Overall people counted as HUD homeless increased 30.2% during the pandemic COVID-19 is a reason that many people are experiencing homelessness The increase in people counted as HUD homeless was primarily driven by an increase in people identified as unsheltered. Racial disparities grew somewhat There are continued high rates of disabling conditions reported in the HUD homeless population Chronic homelessness number is up significantly during the pandemic Chronic homelessness number is up significantly during the pandemic Number of veterans identified as HUD homeless held steady Inclusion of Coordinated Entry data changes the picture of HUD homelessness among families Only 10% of those surveyed for the PIT Count reported coming to Multnomah County already homeless and in search of services

Earlier this year, Kerman and other executive directors at local nonprofits published an op-ed saying their organizations are being pushed to the limits with the increased need for homeless services and are requesting help from Portland and Multnomah County.

“There are a lot of amazing nonprofits in our community who have just been doing terrific work serving in an unprecedented crisis,” said Kerman. “Many of the nonprofits, some may be surprised to learn, are not funded by the city or the county or the state. In fact many nonprofits, including Blanchet House, provide services that don’t necessarily qualify for funding. There’s just not funding for hot, prepared meals; that’s what we do. There’s not a lot of funding for the kind of transitional housing programs that we offer. Nonprofits that provide a lot of community space, service, showers, places to rest, maybe some light meals don’t qualify for funding as well. The point of the op-ed is that for all of these nonprofits serving to the extraordinary numbers that we are seeing in our community has come at a financial cost. Our budget next year is going to be close to $3 million. It was just over $1 million three years ago. We’ve more than tripled our staff at Blanchet House just to serve this crisis. The point of the op-ed was to communicate to our public officials that it may be time to rethink what might necessarily qualify for funding because we could use a lot of help.”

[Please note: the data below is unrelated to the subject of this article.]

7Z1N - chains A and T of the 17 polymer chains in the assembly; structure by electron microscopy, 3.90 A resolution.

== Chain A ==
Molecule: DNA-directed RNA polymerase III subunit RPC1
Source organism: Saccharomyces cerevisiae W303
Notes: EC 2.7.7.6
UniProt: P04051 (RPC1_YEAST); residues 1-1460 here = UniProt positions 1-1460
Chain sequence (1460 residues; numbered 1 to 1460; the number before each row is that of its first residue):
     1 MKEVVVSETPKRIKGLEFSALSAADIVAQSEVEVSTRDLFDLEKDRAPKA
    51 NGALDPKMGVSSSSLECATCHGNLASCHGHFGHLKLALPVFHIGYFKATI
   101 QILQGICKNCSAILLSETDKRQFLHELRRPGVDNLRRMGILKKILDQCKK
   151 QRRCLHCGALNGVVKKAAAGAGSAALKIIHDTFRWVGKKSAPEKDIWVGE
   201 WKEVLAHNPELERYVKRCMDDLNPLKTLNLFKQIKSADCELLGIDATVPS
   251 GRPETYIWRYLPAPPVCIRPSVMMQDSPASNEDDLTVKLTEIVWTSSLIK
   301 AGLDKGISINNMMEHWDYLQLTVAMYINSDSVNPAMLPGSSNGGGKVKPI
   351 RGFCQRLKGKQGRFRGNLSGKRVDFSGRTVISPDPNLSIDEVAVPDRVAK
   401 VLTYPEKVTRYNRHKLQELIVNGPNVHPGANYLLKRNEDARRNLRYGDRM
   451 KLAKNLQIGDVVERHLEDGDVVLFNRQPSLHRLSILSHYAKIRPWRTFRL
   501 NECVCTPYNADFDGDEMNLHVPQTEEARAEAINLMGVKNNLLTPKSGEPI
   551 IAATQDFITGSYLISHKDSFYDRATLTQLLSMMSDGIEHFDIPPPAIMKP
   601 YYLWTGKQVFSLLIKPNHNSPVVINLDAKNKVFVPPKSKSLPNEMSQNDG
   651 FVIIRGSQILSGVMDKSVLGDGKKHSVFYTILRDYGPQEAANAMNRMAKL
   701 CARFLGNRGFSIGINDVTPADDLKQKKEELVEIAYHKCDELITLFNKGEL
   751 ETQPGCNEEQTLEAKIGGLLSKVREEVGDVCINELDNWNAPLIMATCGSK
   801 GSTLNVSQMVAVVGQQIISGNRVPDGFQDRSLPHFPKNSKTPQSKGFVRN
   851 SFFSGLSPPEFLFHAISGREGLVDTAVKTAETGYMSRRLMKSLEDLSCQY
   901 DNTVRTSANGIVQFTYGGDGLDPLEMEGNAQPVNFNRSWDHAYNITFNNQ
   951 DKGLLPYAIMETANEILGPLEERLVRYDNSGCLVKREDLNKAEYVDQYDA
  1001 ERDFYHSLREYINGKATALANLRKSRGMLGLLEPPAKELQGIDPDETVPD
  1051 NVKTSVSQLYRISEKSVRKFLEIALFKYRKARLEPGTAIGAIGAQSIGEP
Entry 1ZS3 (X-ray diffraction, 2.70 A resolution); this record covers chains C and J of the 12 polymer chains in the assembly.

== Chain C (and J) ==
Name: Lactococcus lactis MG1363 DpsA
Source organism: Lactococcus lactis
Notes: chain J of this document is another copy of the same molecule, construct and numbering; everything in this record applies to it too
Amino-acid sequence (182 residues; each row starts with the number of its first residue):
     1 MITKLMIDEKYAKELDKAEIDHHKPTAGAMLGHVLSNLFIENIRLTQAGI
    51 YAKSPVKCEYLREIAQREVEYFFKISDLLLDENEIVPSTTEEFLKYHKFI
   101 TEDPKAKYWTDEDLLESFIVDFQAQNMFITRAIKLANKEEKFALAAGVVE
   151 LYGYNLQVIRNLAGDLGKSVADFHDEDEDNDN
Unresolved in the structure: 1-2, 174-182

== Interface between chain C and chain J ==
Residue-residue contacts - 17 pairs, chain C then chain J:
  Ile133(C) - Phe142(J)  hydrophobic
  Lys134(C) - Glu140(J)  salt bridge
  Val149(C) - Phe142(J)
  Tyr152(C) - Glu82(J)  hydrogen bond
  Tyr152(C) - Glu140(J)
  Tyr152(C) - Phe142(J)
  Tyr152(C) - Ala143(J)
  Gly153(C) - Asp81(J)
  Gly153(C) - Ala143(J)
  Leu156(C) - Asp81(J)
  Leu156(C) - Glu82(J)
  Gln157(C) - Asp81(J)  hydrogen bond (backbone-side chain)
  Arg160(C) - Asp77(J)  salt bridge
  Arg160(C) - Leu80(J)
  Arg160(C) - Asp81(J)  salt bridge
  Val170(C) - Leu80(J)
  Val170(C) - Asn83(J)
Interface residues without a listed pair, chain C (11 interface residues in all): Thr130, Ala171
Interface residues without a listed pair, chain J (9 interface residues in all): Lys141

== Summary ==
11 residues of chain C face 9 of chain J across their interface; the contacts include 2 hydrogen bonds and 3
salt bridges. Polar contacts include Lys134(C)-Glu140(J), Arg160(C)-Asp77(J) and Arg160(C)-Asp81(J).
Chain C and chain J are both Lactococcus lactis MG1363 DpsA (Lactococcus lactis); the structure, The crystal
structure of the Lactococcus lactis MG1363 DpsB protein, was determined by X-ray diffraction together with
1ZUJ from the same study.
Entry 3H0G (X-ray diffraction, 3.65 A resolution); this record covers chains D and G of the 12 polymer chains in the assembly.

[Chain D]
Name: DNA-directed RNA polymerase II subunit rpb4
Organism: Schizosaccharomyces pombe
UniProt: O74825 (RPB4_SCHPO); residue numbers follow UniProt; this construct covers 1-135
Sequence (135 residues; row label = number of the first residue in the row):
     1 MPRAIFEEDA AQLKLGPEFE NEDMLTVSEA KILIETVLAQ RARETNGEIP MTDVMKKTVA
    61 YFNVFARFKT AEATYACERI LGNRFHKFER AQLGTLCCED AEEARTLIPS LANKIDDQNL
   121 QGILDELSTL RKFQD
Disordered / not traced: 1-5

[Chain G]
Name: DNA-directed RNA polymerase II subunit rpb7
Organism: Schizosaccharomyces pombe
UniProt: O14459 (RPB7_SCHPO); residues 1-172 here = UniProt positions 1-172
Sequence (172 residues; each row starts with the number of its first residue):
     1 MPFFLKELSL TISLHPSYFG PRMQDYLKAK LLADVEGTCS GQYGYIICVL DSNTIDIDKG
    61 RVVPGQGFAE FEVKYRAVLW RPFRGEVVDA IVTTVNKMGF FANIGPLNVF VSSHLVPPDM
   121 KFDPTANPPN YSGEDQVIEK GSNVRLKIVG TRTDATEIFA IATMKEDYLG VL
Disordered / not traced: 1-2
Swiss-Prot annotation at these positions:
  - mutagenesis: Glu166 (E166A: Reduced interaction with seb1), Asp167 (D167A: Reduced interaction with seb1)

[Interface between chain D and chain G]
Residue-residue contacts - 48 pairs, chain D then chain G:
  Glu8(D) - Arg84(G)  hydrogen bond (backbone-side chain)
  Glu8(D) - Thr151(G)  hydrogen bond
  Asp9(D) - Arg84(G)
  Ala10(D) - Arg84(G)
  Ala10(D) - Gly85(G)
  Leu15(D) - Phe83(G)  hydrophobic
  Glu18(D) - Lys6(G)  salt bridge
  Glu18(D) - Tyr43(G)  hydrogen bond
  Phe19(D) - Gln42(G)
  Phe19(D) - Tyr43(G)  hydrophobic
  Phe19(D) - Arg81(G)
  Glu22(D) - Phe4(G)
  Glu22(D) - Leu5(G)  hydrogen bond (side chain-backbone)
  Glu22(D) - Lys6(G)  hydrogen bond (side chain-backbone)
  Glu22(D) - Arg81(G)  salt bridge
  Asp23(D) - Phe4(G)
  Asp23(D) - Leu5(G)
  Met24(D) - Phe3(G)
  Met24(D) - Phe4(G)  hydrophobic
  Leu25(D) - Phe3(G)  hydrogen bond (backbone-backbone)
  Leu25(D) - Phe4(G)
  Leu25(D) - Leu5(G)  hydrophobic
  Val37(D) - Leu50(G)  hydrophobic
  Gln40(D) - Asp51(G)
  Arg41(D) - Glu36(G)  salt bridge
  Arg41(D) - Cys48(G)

Last month, a town hall was held at Blanchet House ahead of a vote on Mayor Ted Wheeler’s homeless plan resolutions. The plan bans camping in unsanctioned areas and opens “campuses” for sanctioned camping, including access to services. The town hall was co-hosted by AfroVillage PDX, Blanchet House, Ground Score Association, Hygiene4All, JOIN, Impact NW, Northwest Pilot Project, Operation Night Watch, Oregon Kids Read, Our Just Future, Portland State University Homelessness Research & Action Collaborative, Rose Haven, Sisters of the Road, Street Books. Urban League PDX and Welcome Home Coalition.

The organizations called on Mayor Wheeler and Commissioner Dan Ryan, who oversees the Portland Housing Bureau and Joint Office of Homeless Services, to talk with people who experienced or are currently experiencing homelessness before they cast their vote. In the end, the Portland City Council voted to pass all of Mayor Wheeler’s homeless plan resolutions with some amendments last Thursday following several hours of testimony.

“It was a great event,” said Kerman. “It was essentially a listening session. Our café space was filled with people who are unhoused or are living in shelters of various kinds and they just told their stories. They also gave feedback on some of the proposals. People had a lot of hard feelings about those plans and to Mayor Wheeler and Commissioner Ryan’s credit, they listened. I’m not sure how much of an impact it had on the vote since all the measures passed, but we were glad people who are unhoused had the opportunity to share their opinions.”